Take time to deliberate, but when the time for action has arrived, stop thinking and go in.
- Napoleon

Wednesday, October 31, 2007

Book Buying Frenzy

I went into the city today, and reveled in the glory of a Barnes and Noble. I know for most of you, B&N is not a big deal, but since I have to drive at least two hours to get to one, it's a jamboree for me.

I got:
Tapped Out by Natalie M. Roberts (aka Natalie R. Collins)
Halfway to the Grave by Jeaniene Frost (Thanks to Rachel Vincent for suggesting it.)
The next three Darkyn novels by Lynn Viehl (so I'll be caught up). Raunchy or not, the storyline is excellent and they're my guilty pleasure this year. So there. =op
Tall, Dark and Filthy Rich by Jill Monroe

I actually managed to get books either by authors on my blogroll, or in the case of Frost, recommended on one of my daily blogreads. Yay.

Add to those, the 5 books my daughter got that I'm slavering to read, and we should be very ashamed of ourselves. (We're not, but we probably should be.)

In honor of this momentus occasion, I'm taking the night off of writing. What's new in your TBR pile?

Tuesday, October 30, 2007

Halfway!

If you could see me now, I'm dancing around singing the happy halfway finished song. (Okay, maybe only in my mind, but if I really was, it would be quite a sight.)

Of course, it's only halfway through my projected word count, but still, it's a hell of an accomplishment. 16 days and 40,000 words. I don't think I've ever averaged 2500 words a day, so this is pretty damn cool for me.

I'm not done for the night. In fact, I'm right in the middle of a scene. Which means back to work for me. But I thought I should stop for a little celebration.

Yay me!

This puts me on track for having this sucker turned out by the middle of November (if I stick to writing this much, that is.) If I push I might be able to get it edited by the end of the year, but I'm not promising anything. I still haven't finished editing Blink or ARJ, and poor Redemption is sitting in the deep freeze until I'm through with R2L.

Okay, enough about me. I have to get back to work. I hope everyone else's writing goals are working out this week. =oD

Monday, October 29, 2007

Goings-on in the Industry Blogs

I don't know if any of you are aware of the neat things going on around the writing blogosphere lately, but I'd thought I'd share a few of what I've come across lately.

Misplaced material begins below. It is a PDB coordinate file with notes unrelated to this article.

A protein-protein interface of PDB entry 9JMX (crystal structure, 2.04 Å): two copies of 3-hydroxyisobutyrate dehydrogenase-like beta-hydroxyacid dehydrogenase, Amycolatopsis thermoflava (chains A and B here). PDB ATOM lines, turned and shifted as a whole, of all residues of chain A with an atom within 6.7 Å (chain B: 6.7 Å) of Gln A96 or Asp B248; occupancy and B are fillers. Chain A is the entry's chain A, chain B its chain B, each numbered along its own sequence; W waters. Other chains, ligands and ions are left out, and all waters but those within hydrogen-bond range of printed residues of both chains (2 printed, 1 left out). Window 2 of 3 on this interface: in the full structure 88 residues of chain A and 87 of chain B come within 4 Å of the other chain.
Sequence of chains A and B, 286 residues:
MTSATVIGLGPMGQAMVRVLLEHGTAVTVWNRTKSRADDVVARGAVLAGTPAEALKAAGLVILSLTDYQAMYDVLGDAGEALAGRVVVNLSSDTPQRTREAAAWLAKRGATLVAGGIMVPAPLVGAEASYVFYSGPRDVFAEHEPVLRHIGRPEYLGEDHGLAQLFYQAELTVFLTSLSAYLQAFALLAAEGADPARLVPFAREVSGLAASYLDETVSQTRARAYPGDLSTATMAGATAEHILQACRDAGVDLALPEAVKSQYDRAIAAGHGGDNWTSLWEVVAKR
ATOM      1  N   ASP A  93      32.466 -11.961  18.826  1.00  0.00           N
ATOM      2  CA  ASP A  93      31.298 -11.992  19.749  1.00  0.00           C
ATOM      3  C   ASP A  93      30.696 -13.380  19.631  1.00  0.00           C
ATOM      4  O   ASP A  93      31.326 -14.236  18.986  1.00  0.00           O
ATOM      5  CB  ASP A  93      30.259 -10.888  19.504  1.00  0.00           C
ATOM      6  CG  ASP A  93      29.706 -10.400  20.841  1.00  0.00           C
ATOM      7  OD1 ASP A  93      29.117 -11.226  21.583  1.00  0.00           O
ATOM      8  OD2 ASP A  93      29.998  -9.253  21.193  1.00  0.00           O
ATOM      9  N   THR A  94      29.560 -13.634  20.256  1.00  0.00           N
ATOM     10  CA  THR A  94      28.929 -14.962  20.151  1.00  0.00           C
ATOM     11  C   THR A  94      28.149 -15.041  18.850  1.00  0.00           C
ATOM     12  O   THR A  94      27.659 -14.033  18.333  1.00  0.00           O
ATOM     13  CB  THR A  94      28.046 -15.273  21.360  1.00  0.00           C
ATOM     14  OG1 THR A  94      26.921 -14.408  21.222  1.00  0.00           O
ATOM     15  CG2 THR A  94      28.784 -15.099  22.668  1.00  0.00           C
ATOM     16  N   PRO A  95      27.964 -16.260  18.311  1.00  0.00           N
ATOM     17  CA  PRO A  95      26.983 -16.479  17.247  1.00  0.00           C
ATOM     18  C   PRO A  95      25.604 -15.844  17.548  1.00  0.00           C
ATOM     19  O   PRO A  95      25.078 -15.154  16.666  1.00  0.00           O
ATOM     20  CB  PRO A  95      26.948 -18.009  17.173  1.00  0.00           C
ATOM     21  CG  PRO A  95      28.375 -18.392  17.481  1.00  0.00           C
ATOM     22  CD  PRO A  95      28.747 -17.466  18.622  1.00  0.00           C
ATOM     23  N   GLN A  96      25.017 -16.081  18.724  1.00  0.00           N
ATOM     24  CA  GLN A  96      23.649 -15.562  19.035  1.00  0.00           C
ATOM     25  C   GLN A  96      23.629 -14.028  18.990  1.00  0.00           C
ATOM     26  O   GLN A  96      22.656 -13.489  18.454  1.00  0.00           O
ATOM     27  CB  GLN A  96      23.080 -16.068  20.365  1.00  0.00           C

First on everyone's lists should be the Pitch Critiques going on over at BookEnds, LLC. Last week these ladies asked for writers to post their pitches (I noticed too late) and today they started going down the list of 180 pitches, giving crits on each one. Some very useful information in those critiques, so don't miss it.

On a similar note, Kristen Nelson is giving what she calls her Blog Pitch Workshop. Again, any time you can get this kind of information from an agent, inhale it. Every little bit helps, and this will help a lot.

I'm a bit late blogging about this one, but Nathan Bransford ran The Most Largely Indispensable Paragraph Contest - wherein he looked for the best opening paragraph. The winner is now posted, but it's worth the time to scroll through the rest of the contest to see what kinds of opening paragraphs an agent is looking for.

I think there may have been another one or two of these, but I can't find them now. If you know about any, please leave it in the comments.

And lastly, I'd like to give a little link-love to the Manuscript Mavens, who've been hosting a Choose Your Own Adventure® story. Remember those? The writer gives you part of a story and then options to choose from that take the story in different directions. It's been great fun, and I've been remiss in not mentioning it sooner. There are two days left of the fun, though. (And there are prizes to be won, so get thee over there and join in the game.)

Okay, really lastly... Recently, I joined a writing forum. Kristen Painter--that diva of the writing world, bless her--is one of the founding members of Romance Divas and this forum seems to be one devoted to the function of writing. If you've been around for a while, you might know that at the beginning of the year, I left another writing forum because there was too much non-writing crap going on. I think with this new forum, I'm not going to have to worry about that. These gals seem to have a hold on the reins. Give them a look. I haven't participated yet, but if you're into a group experience, this would be the place.